For example, under the new law, the algorithms may need to block supportive messages about Texas’ recent abortion ban because opponents argue that the law creates “vast psychological consequences.” And couldn’t a sermon video on heaven and hell cause severe emotional injury to someone who doesn’t believe in God? Maybe the algorithms should just stop amplifying religious content altogether since a recent The New Republic article (titled “Can Religion Give You PTSD?”) quotes a psychologist who argues that “all religions, especially patriarchal religions, have an overwhelming negative effect.” That’s the kind of argument we will surely face.

Even the definition of “physical injury” could be ambiguous as the definition of “violent content” has expanded beyond portraying or advocating direct, physical harm. Jonathan Haidt and Greg Lukianoff highlight a disturbing trend among college students declaring “speech is violence,” and the pandemic has shown us that any reasonable debate about the impact of COVID-19 restrictions can be silenced under the guise of “saving lives.” YouTube already removes scientific discussions contrasting the costs and benefits of masking young children simply because it “contradicts the consensus of local and global health authorities.” Under this new law, tech platforms might also decide that any disagreement with the government’s COVID restrictions should not be amplified, for fear of being liable for “physical injury.” (Even though the Supreme Court found last fall that New York City’s gathering restrictions “single out houses of worship for especially harsh treatment.”)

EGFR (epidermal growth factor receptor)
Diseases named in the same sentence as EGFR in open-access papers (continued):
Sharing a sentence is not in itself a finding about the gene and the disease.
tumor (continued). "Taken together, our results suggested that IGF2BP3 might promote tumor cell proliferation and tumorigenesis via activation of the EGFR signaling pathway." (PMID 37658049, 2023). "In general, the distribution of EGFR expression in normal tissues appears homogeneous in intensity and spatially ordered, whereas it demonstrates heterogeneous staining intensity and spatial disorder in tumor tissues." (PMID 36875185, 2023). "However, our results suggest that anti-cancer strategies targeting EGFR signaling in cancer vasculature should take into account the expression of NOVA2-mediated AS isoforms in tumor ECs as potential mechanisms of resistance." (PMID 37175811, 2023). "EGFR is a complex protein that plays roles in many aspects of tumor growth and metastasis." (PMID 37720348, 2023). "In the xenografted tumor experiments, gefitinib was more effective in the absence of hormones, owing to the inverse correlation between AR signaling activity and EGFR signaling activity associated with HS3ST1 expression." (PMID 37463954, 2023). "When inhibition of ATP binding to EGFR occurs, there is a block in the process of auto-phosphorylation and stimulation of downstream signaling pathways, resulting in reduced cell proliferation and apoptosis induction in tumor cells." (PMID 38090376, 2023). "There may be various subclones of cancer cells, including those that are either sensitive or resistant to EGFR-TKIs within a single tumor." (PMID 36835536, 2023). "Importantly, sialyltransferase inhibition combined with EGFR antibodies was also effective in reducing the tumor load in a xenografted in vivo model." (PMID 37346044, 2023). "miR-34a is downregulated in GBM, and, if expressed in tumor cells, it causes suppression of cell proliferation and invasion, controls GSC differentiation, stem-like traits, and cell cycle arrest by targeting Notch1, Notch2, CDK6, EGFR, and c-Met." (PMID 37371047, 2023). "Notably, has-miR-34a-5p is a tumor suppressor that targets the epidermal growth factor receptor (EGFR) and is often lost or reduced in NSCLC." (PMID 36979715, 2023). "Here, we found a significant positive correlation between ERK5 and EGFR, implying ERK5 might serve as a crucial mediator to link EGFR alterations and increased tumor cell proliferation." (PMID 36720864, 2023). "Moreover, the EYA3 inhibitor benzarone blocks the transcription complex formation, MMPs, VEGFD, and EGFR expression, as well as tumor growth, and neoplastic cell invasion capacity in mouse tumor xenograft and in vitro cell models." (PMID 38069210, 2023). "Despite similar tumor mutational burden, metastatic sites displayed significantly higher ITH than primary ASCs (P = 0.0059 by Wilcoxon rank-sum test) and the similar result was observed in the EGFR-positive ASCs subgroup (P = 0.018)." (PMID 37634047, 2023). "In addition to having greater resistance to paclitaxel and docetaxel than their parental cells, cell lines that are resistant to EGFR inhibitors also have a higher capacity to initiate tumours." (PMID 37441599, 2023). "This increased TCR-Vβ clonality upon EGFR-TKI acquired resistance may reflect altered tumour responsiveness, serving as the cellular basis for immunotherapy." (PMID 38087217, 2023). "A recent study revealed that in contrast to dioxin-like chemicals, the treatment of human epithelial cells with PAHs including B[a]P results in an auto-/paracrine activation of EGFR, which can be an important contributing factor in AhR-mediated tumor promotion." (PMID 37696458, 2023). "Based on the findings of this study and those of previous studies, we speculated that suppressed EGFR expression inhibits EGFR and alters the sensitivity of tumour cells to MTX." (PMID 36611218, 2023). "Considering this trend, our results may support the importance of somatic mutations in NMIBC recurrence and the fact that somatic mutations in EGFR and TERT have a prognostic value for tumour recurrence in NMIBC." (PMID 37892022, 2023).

To define what content causes “physical or severe emotional injury” will require new guidelines from regulators, government lawyers, and judges who will spend thousands of hours determining which speech violates the new law. “Establishing an unprecedented set of new speech laws and adequately resolving interpretive disputes would require administrative capacity well beyond that of any current U.S. regulator,” argues Daphne Keller, a legal expert in digital platform regulation. That means ever increasing government regulation.

Roddy Lindsay, a former Facebook data scientist, suggests that the Democratic-led reform to Section 230 will result in Facebook and other platforms removing personalized algorithms altogether, voluntarily eliminating a massive driver of user engagement. Instead, it’s more likely the platforms will simply stop amplifying any content the government decides is too offensive. And that’s something that should concern us all.

Daniel Huizinga

Daniel Huizinga is a strategy consultant, a speaker on personal finance, and CFO of a nonprofit supporting community development in Kenya. He has published more than 200 articles on business, financial literacy, public policy, and education.


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Another one-sided story instead of an objective look at Section 230 proposals on both sides of the aisle.